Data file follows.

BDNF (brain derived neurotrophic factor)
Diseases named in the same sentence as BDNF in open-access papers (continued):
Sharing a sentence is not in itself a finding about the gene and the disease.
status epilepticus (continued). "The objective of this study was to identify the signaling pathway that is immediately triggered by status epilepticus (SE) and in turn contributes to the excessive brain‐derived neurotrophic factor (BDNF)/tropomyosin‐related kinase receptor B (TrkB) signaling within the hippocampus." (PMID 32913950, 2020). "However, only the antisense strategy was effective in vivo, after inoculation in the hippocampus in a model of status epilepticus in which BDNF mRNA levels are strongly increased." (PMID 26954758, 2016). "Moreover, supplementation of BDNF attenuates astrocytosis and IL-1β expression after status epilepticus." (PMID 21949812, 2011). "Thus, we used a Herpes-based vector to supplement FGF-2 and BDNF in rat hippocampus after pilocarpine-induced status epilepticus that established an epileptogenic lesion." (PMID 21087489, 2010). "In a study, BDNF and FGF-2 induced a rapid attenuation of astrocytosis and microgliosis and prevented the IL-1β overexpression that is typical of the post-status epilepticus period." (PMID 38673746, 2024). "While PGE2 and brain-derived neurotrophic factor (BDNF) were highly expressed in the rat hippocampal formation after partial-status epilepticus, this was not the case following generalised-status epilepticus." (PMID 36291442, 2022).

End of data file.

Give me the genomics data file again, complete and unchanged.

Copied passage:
BDNF (brain derived neurotrophic factor)
Diseases named in the same sentence as BDNF in open-access papers (continued):
Sharing a sentence is not in itself a finding about the gene and the disease.
status epilepticus (continued). "The objective of this study was to identify the signaling pathway that is immediately triggered by status epilepticus (SE) and in turn contributes to the excessive brain‐derived neurotrophic factor (BDNF)/tropomyosin‐related kinase receptor B (TrkB) signaling within the hippocampus." (PMID 32913950, 2020). "However, only the antisense strategy was effective in vivo, after inoculation in the hippocampus in a model of status epilepticus in which BDNF mRNA levels are strongly increased." (PMID 26954758, 2016). "Moreover, supplementation of BDNF attenuates astrocytosis and IL-1β expression after status epilepticus." (PMID 21949812, 2011). "Thus, we used a Herpes-based vector to supplement FGF-2 and BDNF in rat hippocampus after pilocarpine-induced status epilepticus that established an epileptogenic lesion." (PMID 21087489, 2010). "In a study, BDNF and FGF-2 induced a rapid attenuation of astrocytosis and microgliosis and prevented the IL-1β overexpression that is typical of the post-status epilepticus period." (PMID 38673746, 2024). "While PGE2 and brain-derived neurotrophic factor (BDNF) were highly expressed in the rat hippocampal formation after partial-status epilepticus, this was not the case following generalised-status epilepticus." (PMID 36291442, 2022).